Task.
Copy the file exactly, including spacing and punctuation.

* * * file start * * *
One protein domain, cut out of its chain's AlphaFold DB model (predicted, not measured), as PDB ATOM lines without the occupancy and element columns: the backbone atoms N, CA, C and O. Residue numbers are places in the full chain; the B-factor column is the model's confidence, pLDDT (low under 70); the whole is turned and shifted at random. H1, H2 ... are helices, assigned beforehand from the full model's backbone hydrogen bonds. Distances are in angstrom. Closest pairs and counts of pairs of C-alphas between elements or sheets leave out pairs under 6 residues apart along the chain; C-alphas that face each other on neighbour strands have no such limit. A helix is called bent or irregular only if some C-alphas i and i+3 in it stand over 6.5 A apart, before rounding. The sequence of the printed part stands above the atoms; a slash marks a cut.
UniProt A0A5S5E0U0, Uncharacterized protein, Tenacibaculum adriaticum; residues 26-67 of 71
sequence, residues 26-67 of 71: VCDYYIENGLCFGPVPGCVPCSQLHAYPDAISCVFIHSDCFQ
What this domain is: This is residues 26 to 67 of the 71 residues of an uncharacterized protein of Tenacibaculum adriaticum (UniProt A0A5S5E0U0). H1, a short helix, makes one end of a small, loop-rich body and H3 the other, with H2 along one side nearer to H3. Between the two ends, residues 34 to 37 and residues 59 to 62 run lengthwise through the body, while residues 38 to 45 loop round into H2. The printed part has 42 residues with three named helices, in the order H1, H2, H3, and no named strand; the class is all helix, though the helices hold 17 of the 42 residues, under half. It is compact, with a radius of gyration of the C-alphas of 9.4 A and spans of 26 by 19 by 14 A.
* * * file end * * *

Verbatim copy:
One protein domain, cut out of its chain's AlphaFold DB model (predicted, not measured), as PDB ATOM lines without the occupancy and element columns: the backbone atoms N, CA, C and O. Residue numbers are places in the full chain; the B-factor column is the model's confidence, pLDDT (low under 70); the whole is turned and shifted at random. H1, H2 ... are helices, assigned beforehand from the full model's backbone hydrogen bonds. Distances are in angstrom. Closest pairs and counts of pairs of C-alphas between elements or sheets leave out pairs under 6 residues apart along the chain; C-alphas that face each other on neighbour strands have no such limit. A helix is called bent or irregular only if some C-alphas i and i+3 in it stand over 6.5 A apart, before rounding. The sequence of the printed part stands above the atoms; a slash marks a cut.
UniProt A0A5S5E0U0, Uncharacterized protein, Tenacibaculum adriaticum; residues 26-67 of 71
sequence, residues 26-67 of 71: VCDYYIENGLCFGPVPGCVPCSQLHAYPDAISCVFIHSDCFQ
What this domain is: This is residues 26 to 67 of the 71 residues of an uncharacterized protein of Tenacibaculum adriaticum (UniProt A0A5S5E0U0). H1, a short helix, makes one end of a small, loop-rich body and H3 the other, with H2 along one side nearer to H3. Between the two ends, residues 34 to 37 and residues 59 to 62 run lengthwise through the body, while residues 38 to 45 loop round into H2. The printed part has 42 residues with three named helices, in the order H1, H2, H3, and no named strand; the class is all helix, though the helices hold 17 of the 42 residues, under half. It is compact, with a radius of gyration of the C-alphas of 9.4 A and spans of 26 by 19 by 14 A.